Just when you think you’re getting somewhere in making industry interested in design, something tells you just how much still remains to be done. That happened to me last week, judging the 1997 Daily Mail Ideal Home Awards of Excellence.
Though the shortlist featured a few bright ideas, there was little there that you’d really call design. Even the winner, a hand-held rubber wrench called the Boa Constrictor, is best described as a useful invention. The concept, developed by the New Zealand boat boys, is sound enough – a strip of industrial-strength rubber slots into a robust plastic handle and you tighten the strap around the jar lid, plumbing fitting or whatever you’re trying to unscrew. But while the look of the thing might be great for the DIY market, it could be better styled for use in the home. Then there’s the packaging, the horror of which almost defies description.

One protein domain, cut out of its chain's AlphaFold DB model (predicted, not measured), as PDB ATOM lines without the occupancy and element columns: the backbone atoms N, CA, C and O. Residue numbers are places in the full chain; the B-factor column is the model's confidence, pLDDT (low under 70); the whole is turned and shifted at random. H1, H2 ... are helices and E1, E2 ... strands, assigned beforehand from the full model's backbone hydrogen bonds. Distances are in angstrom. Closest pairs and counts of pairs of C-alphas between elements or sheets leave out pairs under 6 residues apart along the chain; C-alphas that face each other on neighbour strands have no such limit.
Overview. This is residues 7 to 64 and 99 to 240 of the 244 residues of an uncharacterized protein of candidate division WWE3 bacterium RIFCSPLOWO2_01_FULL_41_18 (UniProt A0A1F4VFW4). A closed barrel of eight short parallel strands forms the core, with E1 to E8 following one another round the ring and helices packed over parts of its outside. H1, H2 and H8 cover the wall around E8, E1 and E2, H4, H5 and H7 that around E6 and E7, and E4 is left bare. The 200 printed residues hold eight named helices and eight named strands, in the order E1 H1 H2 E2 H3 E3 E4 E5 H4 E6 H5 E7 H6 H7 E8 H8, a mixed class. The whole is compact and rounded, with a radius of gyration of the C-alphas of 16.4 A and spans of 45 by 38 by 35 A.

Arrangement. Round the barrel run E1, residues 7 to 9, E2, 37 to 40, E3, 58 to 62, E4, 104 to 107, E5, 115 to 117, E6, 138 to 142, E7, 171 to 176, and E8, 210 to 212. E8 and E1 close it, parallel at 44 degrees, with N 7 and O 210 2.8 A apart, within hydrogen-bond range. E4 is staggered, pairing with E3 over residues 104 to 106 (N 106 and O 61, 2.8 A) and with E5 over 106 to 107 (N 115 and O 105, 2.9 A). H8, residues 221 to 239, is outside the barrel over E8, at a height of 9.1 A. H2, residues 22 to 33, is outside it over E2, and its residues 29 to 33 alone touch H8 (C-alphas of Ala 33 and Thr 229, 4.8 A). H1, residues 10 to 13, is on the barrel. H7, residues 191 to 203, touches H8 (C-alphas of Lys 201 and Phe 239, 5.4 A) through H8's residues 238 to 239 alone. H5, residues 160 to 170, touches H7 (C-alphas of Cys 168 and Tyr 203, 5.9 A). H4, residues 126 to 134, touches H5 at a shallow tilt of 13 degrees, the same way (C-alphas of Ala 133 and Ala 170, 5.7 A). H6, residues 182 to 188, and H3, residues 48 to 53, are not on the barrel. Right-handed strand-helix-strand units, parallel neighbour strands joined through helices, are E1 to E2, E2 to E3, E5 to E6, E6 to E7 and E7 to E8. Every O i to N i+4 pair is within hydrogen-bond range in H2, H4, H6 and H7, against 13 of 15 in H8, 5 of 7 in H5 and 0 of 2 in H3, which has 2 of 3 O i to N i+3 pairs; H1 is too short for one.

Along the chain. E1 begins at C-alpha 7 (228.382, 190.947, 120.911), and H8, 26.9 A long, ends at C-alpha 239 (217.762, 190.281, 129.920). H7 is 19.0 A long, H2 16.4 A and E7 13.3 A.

No doubt the Boa Constrictor will sell: a handy gadget for under a tenner should have few problems. But it is hardly a triumph for design.
The Boa Constrictor wasn’t the only Ideal Home product that had these shortfalls – in design industry terms. But that’s not going to stop them selling or doing a good job. Nor was it the only clever invention imported from overseas – a cat litter tray from California was an unlikely star, while another contender was a water-based domestic fire extinguisher from the US.
However much we believe that British is best, most notably in invention, we can’t ignore the competition from abroad, particularly with domestic gadgets. And however much we think design’s future lies with UK manufacturers, we’d be daft to ignore the rest.
Design’s official ambassadors could usefully target importers to get their products better styled before they go to market. It may not be product design at its purest, but there’d be good work in it for designers and better products in our homes. It might even encourage some erstwhile importers to produce their own, UK-designed goods.